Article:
Like any academic comparison, Whitman personal ads would be 80% as bad as those from the Ivy League, but their nonexistance is a point in their favor.



Immigrants aren't bad, they're great.

Saturday, October 14, 2006

Music Eric Can Play While he's Drawing a Comic Book or Playing with his Action Figures

Duh Duh da da da Duh Duh...


Friday, October 13, 2006


My love of quotes is explained, in an appropriately post-modern way with a quote:

A facility for quotation covers the absence of original thought.
Dorothy L. Sayers

And why not just lean into the punch:

At the age of eleven or thereabouts women acquire a poise and an ability to handle difficult situations which a man, if he is lucky, manages to achieve somewhere in the later seventies.
P. G. Wodehouse

Great men are not always idiots
Karen Elizabeth Gordon

Always and never are two words you should always remember never to use.
Wendell Johnson

I like rice. Rice is great if you're hungry and want 2000 of something.
Mitch Hedberg


Thursday, October 12, 2006

Impossible is nothing - Sardinian version

Play soccer with us?

The spelling "impossibol is nofing" is phonetic; I meant, "fonetic".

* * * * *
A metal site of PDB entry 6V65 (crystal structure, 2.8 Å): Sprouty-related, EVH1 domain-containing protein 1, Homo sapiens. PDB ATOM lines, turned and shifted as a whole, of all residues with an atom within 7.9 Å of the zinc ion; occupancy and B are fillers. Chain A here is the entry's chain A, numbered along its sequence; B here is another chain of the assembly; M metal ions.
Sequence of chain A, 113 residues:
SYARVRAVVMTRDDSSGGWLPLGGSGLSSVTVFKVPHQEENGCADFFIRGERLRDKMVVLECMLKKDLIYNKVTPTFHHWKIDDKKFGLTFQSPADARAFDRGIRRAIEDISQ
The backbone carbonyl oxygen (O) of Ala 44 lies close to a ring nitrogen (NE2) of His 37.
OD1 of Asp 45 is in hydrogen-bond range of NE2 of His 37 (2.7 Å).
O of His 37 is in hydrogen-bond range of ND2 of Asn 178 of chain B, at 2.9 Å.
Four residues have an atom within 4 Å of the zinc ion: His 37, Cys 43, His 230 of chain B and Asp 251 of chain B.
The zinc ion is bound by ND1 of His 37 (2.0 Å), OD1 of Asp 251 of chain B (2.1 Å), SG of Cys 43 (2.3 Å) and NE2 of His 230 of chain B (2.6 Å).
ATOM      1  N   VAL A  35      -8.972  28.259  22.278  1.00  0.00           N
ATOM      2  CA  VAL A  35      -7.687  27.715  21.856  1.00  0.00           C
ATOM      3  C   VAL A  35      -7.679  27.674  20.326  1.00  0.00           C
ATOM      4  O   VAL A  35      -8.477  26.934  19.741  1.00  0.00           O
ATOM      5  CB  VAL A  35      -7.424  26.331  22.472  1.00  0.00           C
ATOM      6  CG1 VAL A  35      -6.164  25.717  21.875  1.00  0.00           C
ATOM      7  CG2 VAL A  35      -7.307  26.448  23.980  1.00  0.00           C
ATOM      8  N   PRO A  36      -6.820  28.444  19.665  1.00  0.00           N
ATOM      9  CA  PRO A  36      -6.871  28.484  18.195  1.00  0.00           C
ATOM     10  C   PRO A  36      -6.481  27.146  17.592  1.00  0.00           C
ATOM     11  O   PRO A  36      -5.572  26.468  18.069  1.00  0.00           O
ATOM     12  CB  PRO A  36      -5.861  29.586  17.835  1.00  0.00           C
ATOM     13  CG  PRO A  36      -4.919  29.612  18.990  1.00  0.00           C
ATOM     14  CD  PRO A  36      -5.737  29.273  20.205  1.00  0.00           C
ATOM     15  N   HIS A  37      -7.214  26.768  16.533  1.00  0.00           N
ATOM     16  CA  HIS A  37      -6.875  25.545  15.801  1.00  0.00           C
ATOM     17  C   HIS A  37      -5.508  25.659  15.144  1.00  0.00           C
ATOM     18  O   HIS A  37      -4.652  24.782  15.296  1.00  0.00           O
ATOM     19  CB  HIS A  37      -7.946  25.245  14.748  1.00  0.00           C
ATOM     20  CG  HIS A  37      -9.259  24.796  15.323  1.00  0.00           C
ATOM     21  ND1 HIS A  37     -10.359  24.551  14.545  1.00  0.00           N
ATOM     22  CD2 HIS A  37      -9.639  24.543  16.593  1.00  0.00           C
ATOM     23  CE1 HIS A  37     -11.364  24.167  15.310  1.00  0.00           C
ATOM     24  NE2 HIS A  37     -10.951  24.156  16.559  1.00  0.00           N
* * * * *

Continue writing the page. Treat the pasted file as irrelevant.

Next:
Wednesday, October 11, 2006

Rambling Hillarious Vulgar and British (?)

Iggy Pop's concert rider.

Zero-G Birthday Cake

I picked this up from NASA.

Whoa Nellie..

Point: I haven't traveled a lot this year, which in some ways is bad for my career. Counterpoint: On the other hand.

Update: The key in any emergency situation is to act like this guy.

Further update: Jimmy Stewart barrel rolls a 707. Good times.


Tuesday, October 10, 2006

Current events

Because of its small yield, I suspect that the Norks purported nuclear explosion wasn't nuclear. I mean, its kinda hard to fake a 20 megaton explosion, but you can think about putting a kiloton of tnt in hole. It would make for a much cheaper negotiating chip. I've been told, though, that you can tell the difference between nuclear and conventional explosions from the seismic data, which is how they separate massive explosions from mining operations from underground tests. For what it's worth, I still think the US should get out of South Korea asap.